Any offset errors arising out of the diaphragm mounting may be accounted for in the initial calibration of the sensor. In other words they may be calibrated out during manufacture. The major problem caused by the mounting arises over the life of the sensor, i.e. with the long term aging effects. The major attraction of this type of fluidic angular rate sensor lies in the fact that there are no rotating parts, and other than the oscillation of the diaphragm, there are no other moving parts within the sensor. As such the sensor has utility in long storage, or long shelf life applications, which require that the sensor maintain calibration accuracy for long time intervals. Some as long as ten years. The aging and hysteresis effects on the actual bond strength, and the unpredictability of the diaphragm oscillation due to the non-symmetric mounting, tend to reduce the sensor ability to maintain long term calibration accuracy.
Another problem associated with long storage life applications is the possibility of degree of depolarization of the piezoelectric diaphragm during storage. This, when the sensor is later actuated, reduces the displacement amplitude of the diaphragm during oscillation which in turn affects the amplitude of the pressure pulsations and the CFM flow rate of the fluid jet. It would be desirable to repolarize the piezoelectric wafers of the diaphragm prior to sensor actuation following the storage time interval, in a manner similar to the automatic recalibration routine provided for in U.S. Pat. No. 4,026,159 to Isakson et al where the sensor bridge is automatically renulled immediately prior to actuation of the pump assembly. The prior art assemblies do not have the ability to provide such a repolarization due to electrical inaccessibility to the internal surfaces of the piezoelectric discs.
One object of the present invention is to provide an angular rate sensor with an impulse pump having a symmetrically mounted diaphragm. Another object of the present invention is to provide an angular rate sensor having an impulse pump comprising two oppositely poled piezoelectric wafers which may be repolarized in situ within the sealed casing.
According to the present invention, an angular rate sensor includes a sealed, fluid filled casing for housing a jet chamber, and for housing an impulse pump connected for response to an external source of AC signals and supported in registration with the jet chamber by an anvil support means, the jet chamber including temperature sensitive elements disposed at one end which are differentially cooled by a fluid jet in dependence on the angular rotation of the sensor, the jet being formed by a nozzle disposed at another end from fluid forced under pressure through the nozzle by the pump, the pump having an integral diaphragm flexure assembly which includes a diaphragm formed directly on the major surfaces of an end wall of a hollow cylindrical flexure element, the other end of which has an aperture with a major diameter equal to that of the element so as to form a cavity internal of the flexure, the end wall including a minor diameter aperture and the diaphragm including a pair of conductive film coated piezoelectric wafers having like positioned minor diameter apertures and metallurgically bonded in face to face relation to each side of the end wall with registration of the minor diameter apertures in the wafers and the end wall, the integral diaphragm flexure assembly being adapted to engage the anvil support means which closes the end of the cavity to form a pump chamber. In further accord with the present invention the cylindrical flexure element is in electrical contact with the sensor casing through engagement of the flexure with the anvil support means, providing an electrically conductive path for external electrical signals to the bonded surfaces of each of the piezoelectric wafers, the other sides of which are connected through the casing for response to an external source of signals, whereby each wafer may be electrically isolated with the sealed casing to provide for repolarization of the wafers in the casing by an external source of polarization signals.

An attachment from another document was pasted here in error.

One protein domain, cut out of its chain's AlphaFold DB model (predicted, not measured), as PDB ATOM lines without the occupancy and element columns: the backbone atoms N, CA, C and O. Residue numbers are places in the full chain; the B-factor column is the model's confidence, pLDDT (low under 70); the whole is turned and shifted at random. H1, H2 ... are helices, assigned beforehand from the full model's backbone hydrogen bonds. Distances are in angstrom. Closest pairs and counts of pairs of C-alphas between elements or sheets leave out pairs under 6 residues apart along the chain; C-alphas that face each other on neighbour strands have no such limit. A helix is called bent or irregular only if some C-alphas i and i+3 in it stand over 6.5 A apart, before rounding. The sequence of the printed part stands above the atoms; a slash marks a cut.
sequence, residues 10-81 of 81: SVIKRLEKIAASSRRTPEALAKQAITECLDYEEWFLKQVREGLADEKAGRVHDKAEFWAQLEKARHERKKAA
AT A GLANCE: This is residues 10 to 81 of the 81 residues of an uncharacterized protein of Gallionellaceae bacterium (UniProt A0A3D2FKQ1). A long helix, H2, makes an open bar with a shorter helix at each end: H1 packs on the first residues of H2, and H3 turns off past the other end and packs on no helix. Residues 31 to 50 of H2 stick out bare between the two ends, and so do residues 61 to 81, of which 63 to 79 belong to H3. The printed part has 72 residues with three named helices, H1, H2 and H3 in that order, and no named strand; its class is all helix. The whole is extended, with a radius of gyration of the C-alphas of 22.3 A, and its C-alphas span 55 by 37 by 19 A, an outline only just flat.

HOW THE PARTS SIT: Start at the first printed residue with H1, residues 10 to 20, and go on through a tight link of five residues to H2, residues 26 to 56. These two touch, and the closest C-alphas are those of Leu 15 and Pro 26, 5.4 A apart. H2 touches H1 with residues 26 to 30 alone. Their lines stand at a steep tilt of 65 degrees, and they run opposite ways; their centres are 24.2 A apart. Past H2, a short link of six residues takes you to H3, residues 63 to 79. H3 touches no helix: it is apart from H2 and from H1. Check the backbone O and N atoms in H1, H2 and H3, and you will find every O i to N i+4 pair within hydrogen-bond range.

The angular rate sensor of the present invention provides for improved sensor accuracy and long term calibration through the use of an impulse pump having a symmetrical mounted diaphragm. The diaphragm piezoelectric wafers may be repolarized within the sealed casing following a long term storage interval to ensure pump operation. The mounting of the diaphragm integral with the flexure provides the optimum bending moment location for the diaphragm, thereby allowing for a more stable frequency of oscillation and displacement amplitude. These and other objects, features and advantages of the present invention will become more apparent in light of the description of a best mode embodiment thereof, as illustrated in the accompanying drawing.